One of my most popular blog posts that I have ever written was on the ongoing destruction of historic Mecca by Saudi Arabia and whilst one day soon I hope to write more on the topic, I thought for now it was important to write about some of the destruction of priceless artifacts that is taking place in the Middle-East by Islamic extremists in Syria, Iraq and other places whose philosophy and perhaps even support comes from sections of the very wealthy and apparently valued ally that is Saudi Arabia.
Throughout history civilisation has been threatened by heathens who have nothing to offer any society except for destruction and death. Sometimes their destructive ways even tag people centuries later such as the Vandals who destroyed Rome, others such as The Mongols no matter what benefits they might have brought are forever remembered for their countless massacres and destruction of works of art or civilisation such as the destruction of the fabled Library of Alexandria in Egypt or the sheer terror and sacrilege of the Viking raids in the Abbeys of north-east England.
Isis/Isil or whatever name the current mob go by are simply the latest in a long line of what historically we’d label barbarians. One way or the other they always end up defeated simply because they have nothing to offer anyone outside their group and eventually factions will appear with some wanting to civilise themselves and others becoming increasingly extreme until they become isolated and numerically irrelevant.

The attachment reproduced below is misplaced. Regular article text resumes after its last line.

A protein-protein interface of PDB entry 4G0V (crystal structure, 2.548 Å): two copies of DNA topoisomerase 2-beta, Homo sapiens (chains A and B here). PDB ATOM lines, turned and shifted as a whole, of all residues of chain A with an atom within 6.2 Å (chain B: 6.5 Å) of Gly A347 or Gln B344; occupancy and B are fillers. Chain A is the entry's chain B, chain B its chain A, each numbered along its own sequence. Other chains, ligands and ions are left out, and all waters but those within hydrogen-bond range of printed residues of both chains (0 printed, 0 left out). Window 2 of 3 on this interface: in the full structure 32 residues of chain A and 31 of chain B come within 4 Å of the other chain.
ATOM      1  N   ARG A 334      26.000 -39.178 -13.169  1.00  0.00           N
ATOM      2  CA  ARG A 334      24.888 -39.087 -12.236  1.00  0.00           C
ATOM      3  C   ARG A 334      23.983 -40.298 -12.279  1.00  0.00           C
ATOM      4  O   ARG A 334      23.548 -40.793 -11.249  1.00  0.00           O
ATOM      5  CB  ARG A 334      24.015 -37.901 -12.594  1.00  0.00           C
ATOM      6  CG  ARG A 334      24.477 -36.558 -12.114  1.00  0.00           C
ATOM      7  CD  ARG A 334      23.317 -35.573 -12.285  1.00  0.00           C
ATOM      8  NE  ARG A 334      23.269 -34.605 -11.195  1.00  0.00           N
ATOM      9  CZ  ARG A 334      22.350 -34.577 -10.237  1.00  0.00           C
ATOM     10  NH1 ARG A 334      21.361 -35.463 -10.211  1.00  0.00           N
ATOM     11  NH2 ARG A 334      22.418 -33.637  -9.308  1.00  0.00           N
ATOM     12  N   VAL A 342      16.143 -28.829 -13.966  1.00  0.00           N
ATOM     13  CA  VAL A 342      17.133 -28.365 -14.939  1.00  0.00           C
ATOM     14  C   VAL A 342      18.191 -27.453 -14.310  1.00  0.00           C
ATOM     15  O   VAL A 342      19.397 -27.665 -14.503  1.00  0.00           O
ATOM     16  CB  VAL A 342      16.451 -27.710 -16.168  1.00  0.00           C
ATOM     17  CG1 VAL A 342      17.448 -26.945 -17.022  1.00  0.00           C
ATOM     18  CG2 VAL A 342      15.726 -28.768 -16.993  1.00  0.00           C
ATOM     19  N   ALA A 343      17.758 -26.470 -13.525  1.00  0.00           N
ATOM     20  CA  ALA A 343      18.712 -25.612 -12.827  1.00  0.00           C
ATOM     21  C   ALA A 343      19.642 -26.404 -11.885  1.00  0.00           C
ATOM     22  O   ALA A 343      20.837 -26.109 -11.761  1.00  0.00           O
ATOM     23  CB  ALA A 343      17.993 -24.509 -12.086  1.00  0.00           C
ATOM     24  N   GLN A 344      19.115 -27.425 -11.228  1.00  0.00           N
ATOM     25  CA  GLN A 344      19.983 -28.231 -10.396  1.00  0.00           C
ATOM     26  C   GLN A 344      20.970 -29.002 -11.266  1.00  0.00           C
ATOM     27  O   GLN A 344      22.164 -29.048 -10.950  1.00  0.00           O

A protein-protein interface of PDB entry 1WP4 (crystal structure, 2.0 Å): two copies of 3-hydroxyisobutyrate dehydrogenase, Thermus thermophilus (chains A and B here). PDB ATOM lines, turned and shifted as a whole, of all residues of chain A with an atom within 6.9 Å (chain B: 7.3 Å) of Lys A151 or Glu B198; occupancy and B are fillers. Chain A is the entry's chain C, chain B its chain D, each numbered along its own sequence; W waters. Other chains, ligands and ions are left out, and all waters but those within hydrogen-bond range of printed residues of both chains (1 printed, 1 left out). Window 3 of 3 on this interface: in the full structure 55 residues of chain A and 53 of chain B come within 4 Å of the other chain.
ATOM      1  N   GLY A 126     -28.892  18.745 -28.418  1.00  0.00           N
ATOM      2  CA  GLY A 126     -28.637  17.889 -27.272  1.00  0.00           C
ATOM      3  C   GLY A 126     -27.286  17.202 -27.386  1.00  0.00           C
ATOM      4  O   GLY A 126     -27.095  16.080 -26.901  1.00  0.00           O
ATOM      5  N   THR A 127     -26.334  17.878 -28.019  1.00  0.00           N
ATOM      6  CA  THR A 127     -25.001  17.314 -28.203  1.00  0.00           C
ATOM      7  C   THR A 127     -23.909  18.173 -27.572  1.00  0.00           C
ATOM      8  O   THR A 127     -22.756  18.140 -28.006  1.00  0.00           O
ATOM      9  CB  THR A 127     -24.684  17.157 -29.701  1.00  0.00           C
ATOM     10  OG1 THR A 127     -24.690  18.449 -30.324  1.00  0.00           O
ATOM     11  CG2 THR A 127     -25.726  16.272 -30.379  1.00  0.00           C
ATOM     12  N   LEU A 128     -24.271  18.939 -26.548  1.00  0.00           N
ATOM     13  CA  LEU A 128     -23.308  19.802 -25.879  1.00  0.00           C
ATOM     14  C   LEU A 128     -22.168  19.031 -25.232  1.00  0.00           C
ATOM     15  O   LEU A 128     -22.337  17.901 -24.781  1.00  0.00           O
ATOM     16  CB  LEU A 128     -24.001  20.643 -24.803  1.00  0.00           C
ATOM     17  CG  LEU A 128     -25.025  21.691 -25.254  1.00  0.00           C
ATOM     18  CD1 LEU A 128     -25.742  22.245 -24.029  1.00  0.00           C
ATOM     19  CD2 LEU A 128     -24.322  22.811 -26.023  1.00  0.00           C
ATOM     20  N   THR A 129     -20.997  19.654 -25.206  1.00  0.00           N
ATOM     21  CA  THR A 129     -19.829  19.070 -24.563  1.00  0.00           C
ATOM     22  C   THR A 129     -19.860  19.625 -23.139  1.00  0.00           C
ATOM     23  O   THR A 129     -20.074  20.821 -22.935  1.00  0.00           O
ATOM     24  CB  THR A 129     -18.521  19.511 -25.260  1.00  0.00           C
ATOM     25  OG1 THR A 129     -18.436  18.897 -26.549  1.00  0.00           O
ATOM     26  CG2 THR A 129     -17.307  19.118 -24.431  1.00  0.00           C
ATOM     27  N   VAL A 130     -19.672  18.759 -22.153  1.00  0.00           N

What makes the events in the Middle-East particularly tragic is that in their every day actions the extremists are proving just how backwards they have become and how their ancestors up to 7,000 years ago were infinitely more civilised. They are the equivalent of the crazy hillbilly or school bullies who every knows is crazy and stupid but all the normal people are held to ransom by them.
It doesn’t take much reading to discover that for almost 1,000 years the best buildings, greatest works of art and culture and most advanced astronomers, mathematicians and scientists were Islamic and inspired by a religion that demanded rational thinking and advancement. Pretty much everything that those present day extremists are against.